I don’t understand where you’re coming from…

One of the many benefits of self-reflection is that I try to carefully listen to what people say and why they say it. Sometimes I wonder if people are even aware of what they are saying. And often I realize having a sense of humor is helpful.

One of my favorite examples is when someone is having an argument and says “I don’t understand where you are coming from.” What I realize is very often the person really doesn’t want to understand. They have their own perspective and have no interest in understanding the perspectives of others. In my opinion, saying ”I don’t understand” is actually somewhat ignorant. I immediately remind myself of my favorite St Francis’ quote: “I seek to understand before I am understood.” I want to truly understand what you think and why. I want to be respectful and treat you the way I would like to be treated (similar to the “Golden Rule”). If I take the time, I can understand your perspective, and then I can determine whether I agree or disagree.

So, I decided when someone says “I don’t understand where you are coming from,” my immediate response is: “Would you like to understand??? Because if you really would like to understand, I am happy to explain it to you.” Very often the response to my offer is total silence.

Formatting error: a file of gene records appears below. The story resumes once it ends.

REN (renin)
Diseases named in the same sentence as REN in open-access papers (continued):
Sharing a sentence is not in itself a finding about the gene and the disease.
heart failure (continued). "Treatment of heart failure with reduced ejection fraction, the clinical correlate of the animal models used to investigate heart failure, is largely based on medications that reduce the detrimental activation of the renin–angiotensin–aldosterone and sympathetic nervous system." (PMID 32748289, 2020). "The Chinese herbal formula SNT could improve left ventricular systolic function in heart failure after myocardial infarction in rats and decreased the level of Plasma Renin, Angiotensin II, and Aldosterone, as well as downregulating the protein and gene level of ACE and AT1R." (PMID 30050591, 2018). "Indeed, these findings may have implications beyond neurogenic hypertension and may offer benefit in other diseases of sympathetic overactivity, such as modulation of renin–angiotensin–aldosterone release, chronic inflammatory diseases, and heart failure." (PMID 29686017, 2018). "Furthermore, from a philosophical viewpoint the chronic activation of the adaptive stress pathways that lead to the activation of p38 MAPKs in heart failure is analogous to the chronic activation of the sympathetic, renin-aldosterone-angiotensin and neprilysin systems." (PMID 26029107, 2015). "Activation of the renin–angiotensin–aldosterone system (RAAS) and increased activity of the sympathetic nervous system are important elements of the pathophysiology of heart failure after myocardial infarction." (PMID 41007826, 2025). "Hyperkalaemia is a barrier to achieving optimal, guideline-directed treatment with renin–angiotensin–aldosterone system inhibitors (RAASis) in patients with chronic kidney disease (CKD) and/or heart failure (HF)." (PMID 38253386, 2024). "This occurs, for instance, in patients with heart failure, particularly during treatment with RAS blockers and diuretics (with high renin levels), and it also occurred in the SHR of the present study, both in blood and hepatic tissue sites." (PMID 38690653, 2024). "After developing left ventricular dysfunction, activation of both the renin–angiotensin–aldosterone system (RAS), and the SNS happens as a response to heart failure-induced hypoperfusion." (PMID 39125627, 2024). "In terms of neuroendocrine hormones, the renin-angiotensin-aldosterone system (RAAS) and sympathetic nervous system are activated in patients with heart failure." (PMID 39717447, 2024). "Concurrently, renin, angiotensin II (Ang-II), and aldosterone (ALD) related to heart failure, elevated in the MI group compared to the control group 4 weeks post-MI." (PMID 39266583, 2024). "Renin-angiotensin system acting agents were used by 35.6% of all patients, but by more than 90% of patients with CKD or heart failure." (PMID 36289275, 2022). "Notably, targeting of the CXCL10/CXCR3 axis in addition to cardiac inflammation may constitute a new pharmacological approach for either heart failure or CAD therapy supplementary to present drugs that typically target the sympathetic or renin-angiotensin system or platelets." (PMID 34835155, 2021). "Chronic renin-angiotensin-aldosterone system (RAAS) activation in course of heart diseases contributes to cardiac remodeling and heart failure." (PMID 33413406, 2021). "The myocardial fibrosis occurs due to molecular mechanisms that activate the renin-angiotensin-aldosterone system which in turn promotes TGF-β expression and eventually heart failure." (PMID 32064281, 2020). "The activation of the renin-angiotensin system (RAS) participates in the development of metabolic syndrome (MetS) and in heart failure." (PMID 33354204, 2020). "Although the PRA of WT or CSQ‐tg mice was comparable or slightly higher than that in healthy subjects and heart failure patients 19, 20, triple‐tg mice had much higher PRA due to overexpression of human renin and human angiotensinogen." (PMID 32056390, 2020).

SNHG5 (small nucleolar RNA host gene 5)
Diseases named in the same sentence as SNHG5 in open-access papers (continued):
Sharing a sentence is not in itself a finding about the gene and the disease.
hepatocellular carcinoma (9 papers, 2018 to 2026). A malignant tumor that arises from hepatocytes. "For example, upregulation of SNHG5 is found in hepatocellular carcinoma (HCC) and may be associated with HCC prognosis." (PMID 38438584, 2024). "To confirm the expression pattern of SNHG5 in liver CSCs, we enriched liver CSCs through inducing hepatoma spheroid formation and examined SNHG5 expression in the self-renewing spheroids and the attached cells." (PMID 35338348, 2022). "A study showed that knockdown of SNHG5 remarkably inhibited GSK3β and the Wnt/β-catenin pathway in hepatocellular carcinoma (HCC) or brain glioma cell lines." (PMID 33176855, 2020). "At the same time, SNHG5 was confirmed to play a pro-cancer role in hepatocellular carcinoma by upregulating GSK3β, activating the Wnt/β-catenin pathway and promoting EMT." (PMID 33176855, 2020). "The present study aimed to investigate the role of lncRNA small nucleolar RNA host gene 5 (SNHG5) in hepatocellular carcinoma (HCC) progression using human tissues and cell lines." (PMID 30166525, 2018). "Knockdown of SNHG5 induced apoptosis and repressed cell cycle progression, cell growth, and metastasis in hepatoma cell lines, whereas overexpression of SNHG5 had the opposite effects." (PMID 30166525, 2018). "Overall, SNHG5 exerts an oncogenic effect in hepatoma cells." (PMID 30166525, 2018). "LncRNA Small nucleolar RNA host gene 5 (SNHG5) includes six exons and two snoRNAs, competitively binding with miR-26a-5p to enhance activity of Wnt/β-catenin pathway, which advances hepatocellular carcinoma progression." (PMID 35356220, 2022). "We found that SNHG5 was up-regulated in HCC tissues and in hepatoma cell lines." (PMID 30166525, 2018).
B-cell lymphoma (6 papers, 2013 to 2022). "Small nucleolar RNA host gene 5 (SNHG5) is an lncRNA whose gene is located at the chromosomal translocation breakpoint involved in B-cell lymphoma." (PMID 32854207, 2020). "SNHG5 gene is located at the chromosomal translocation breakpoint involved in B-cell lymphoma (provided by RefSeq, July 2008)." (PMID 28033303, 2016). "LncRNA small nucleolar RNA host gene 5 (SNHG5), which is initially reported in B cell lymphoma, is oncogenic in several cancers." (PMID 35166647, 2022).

The lesson for me is simple: When someone says something that I don’t understand or agree with, I try to train myself to not say “I don’t understand,” but instead ask:

  • How did you come to that understanding?
  • Why do you believe that?
  • Can you recommend things I can read or people I can talk to so I can become more knowledgeable regarding your perspective?

One comment

  • Good post, as usual, Harry.

    An aligned resource you might recommend is Gary Morson’s and Morton Schapiro’s Minds Wide Shut: How the New Fundamentalisms Divide Us (https://press.princeton.edu/books/hardcover/9780691214917/minds-wide-shut).

    The book’s frontispiece quotation is: “For high hopes and noble causes, for faith without fanaticism, for understanding of views not shared.” (Mishkan T’Filah, adopted from O. Eugene Pickett’s prayer “For the Expanding Grandeur of Creation”)

    Best to you and Family Kraemer for this Labor Day Weekend.

    Peter (and Robin)

    Peter V. Baugher
    Baugher Dispute Resolution LLC
    130 North Garland Court – Suite 4101
    Chicago, IL 60602
    T: + 1 847-912-1716


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